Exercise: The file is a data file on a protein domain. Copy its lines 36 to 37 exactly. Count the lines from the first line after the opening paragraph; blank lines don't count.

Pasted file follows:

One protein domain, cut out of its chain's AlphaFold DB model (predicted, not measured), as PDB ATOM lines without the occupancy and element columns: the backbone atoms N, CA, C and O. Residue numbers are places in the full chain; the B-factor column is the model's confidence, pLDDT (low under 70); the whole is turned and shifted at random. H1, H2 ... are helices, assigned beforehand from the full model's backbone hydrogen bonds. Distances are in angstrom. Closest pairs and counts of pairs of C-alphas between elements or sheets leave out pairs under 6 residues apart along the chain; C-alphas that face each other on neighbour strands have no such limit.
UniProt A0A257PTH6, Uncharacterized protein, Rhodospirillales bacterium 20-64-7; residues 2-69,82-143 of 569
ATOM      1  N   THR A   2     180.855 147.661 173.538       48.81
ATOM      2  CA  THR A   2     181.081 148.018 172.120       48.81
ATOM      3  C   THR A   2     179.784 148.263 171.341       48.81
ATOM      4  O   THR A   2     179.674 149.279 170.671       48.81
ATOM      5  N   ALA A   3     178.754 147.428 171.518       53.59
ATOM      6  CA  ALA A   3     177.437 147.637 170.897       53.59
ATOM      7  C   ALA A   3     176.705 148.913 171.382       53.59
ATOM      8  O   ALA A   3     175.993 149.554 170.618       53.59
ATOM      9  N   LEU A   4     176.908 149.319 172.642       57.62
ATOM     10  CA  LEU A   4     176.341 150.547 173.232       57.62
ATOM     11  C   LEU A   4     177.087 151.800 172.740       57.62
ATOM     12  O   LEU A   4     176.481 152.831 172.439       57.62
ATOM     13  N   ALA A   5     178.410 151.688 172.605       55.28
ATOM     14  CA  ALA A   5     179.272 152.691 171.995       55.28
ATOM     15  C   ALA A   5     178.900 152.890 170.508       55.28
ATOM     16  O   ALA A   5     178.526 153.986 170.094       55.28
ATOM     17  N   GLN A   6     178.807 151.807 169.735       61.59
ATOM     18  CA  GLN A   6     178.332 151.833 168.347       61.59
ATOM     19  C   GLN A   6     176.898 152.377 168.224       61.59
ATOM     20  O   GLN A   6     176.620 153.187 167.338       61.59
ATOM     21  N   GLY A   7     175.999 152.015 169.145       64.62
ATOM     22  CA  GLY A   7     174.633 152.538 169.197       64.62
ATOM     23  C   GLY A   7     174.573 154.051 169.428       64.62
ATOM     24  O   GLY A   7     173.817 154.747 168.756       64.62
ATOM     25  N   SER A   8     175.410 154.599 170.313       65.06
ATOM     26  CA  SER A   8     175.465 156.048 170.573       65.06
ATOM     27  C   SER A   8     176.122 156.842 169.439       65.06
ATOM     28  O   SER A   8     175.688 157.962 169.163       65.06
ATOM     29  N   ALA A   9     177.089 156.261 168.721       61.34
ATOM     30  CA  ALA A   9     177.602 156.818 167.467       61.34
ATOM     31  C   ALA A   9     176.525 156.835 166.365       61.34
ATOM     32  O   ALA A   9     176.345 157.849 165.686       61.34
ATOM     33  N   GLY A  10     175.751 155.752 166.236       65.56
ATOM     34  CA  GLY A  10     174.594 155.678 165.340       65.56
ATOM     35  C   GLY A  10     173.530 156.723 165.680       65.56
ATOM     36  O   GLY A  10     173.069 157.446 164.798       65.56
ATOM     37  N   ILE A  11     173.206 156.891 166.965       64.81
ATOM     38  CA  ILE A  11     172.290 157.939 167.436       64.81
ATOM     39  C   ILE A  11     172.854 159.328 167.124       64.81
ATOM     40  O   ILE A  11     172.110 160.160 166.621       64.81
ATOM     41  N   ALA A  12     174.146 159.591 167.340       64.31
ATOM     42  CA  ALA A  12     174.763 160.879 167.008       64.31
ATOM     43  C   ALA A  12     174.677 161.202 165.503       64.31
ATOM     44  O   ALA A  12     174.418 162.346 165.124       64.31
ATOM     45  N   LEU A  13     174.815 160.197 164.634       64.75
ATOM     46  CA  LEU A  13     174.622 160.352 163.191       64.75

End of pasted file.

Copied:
ATOM     35  C   GLY A  10     173.530 156.723 165.680       65.56
ATOM     36  O   GLY A  10     173.069 157.446 164.798       65.56